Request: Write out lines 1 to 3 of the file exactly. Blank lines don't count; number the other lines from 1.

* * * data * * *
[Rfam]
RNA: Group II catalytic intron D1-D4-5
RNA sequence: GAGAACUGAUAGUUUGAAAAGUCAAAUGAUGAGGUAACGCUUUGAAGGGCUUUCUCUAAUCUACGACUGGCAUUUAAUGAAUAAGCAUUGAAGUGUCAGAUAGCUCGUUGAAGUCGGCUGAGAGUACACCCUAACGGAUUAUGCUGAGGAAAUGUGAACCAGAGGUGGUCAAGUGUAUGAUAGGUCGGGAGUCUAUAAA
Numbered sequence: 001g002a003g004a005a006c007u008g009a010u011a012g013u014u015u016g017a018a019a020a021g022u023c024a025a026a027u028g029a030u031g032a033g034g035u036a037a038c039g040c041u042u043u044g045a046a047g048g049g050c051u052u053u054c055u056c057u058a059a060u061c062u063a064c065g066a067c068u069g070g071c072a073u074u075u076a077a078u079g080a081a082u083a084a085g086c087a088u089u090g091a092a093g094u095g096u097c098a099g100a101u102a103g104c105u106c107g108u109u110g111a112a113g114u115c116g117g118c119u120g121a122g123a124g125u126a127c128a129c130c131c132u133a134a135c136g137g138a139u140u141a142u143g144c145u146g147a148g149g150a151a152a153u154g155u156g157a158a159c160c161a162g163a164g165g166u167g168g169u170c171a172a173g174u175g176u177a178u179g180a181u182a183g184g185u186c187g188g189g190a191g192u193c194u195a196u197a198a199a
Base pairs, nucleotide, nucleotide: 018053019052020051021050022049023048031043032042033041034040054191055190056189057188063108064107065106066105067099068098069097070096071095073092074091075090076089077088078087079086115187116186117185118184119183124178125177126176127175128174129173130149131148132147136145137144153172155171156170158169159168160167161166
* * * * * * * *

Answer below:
[Rfam]
RNA: Group II catalytic intron D1-D4-5
RNA sequence: GAGAACUGAUAGUUUGAAAAGUCAAAUGAUGAGGUAACGCUUUGAAGGGCUUUCUCUAAUCUACGACUGGCAUUUAAUGAAUAAGCAUUGAAGUGUCAGAUAGCUCGUUGAAGUCGGCUGAGAGUACACCCUAACGGAUUAUGCUGAGGAAAUGUGAACCAGAGGUGGUCAAGUGUAUGAUAGGUCGGGAGUCUAUAAA